GOP hard-liners already plan to invite her to join their congressional caucus. And House Minority Leader Kevin McCarthy said Wednesday he’s a “big fan” of hers.
But some Republicans in Alaska are scoffing.
“We’ve got 50 names that Alaskans will have the opportunity to choose from,” Sen. Lisa Murkowski, the state’s senior senator, who has long had a frosty relationship with Palin, told CNN in Washington. “A lot of really good qualified individuals that nobody else is talking about back here. Back home, they are. So this is your own kind of bubble. I’m just telling you: You are not in Alaska’s bubble, because Alaskans are talking about the others.”
“That is a really hard question,” Murkowski said. “Because it’s been years.”
Palin’s decision to jump into the race to replace the late Don Young — who represented the state for nearly 50 years — adds a nationally prominent candidate to a nearly 50-person field. And it reopens old wounds with some Republican critics, who were eager to see the mercurial politician stay away for good after she abruptly resigned as Alaska’s governor in 2009.
Some of her opponents are trying to capitalize on the rift she left behind.
“Many of the people that I know were very surprised because we didn’t realize that she was still a resident of the state,” said Nick Begich III, a Republican rival for the seat and grandson of the late Rep. Nick Begich and nephew of former Democratic Sen. Mark Begich. “Most people haven’t seen her around. I’ve been to hundreds of events over the last several years and have seen her maybe once. And that’s been true of nearly everyone I’ve talked to.”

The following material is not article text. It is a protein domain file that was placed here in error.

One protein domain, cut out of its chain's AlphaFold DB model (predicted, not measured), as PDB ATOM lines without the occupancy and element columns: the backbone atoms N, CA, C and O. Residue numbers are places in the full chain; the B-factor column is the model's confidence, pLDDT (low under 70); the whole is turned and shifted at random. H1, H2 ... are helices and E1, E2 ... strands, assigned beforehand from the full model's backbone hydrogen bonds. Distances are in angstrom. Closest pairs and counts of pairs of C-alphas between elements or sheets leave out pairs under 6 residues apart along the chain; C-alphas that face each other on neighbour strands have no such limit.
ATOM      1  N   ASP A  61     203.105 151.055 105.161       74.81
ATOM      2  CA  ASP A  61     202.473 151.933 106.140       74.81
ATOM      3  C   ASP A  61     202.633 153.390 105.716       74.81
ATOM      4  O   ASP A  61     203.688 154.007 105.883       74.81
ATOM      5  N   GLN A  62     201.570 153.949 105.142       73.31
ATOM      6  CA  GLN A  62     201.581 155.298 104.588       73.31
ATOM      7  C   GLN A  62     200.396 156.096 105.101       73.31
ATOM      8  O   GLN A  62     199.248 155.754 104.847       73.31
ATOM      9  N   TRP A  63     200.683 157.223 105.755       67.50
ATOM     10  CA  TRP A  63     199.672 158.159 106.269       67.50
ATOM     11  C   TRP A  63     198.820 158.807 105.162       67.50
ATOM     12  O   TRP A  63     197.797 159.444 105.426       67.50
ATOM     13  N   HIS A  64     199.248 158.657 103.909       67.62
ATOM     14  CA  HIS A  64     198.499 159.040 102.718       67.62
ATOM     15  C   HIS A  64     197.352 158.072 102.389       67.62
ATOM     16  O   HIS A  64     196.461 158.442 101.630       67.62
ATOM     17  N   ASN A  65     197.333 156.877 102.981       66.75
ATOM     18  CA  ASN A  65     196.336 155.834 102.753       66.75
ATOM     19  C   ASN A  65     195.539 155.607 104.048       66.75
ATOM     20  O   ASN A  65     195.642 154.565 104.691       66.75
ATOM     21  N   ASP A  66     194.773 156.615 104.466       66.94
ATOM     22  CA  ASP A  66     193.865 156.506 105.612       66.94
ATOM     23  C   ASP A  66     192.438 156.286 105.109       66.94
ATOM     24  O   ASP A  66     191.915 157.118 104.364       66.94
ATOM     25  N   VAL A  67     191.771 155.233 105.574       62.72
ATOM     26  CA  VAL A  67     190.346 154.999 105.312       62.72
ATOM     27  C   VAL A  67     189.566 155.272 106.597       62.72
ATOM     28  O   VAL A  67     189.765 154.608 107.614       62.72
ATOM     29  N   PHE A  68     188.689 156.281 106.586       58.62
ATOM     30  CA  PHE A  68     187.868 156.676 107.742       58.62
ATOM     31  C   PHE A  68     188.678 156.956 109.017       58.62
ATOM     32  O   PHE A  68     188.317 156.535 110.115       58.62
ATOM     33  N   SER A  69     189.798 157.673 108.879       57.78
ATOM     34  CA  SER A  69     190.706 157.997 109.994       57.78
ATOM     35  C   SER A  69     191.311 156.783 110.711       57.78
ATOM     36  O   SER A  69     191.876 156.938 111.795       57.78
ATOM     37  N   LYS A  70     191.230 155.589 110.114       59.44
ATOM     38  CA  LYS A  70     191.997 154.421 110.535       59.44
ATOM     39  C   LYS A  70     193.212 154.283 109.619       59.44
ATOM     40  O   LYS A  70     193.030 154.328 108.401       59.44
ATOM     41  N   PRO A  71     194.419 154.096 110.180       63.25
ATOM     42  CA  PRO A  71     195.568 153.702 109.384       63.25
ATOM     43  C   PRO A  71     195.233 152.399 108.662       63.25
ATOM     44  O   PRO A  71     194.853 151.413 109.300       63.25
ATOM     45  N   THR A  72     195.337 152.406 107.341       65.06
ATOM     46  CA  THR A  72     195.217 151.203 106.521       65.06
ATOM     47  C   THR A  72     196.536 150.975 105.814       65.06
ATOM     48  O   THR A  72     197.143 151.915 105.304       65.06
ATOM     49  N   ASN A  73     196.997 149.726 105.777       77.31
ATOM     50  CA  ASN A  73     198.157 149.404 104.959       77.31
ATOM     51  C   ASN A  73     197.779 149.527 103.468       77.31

Palin still has a home in Wasilla, Alaska — the small town where she was first elected to the city council 30 years ago before serving as mayor. She then defeated Murkowski’s father, Frank, in the 2006 governor’s race. After catapulting onto the national stage as GOP presidential nominee Sen. John McCain’s 2008 running mate, she resigned from office three years into her four-year term.
In announcing her resignation, Palin compared herself to a point guard who would selflessly “pass the ball for victory,” and save the state taxpayer money by leaving office early, as a number of ethics complaints were filed against her.”Many just accept that lame-duck status, hit the road, draw the paycheck and milk it. I’m not putting Alaska through that — I promised efficiencies and effectiveness,” she said at the time.
A Palin campaign adviser touted the former vice presidential candidate’s long ties to the state.
“Sarah Palin would be honored to serve the men and women of Alaska in Washington and continue the legacy of Don Young,” the adviser said. “She’s a lifelong Alaskan since the age of three months old whose youngest son is still a middle schooler in Wasilla.”
But Palin’s Alaska Republican critics say that she hasn’t been involved in the state’s politics for years, as she spent some of…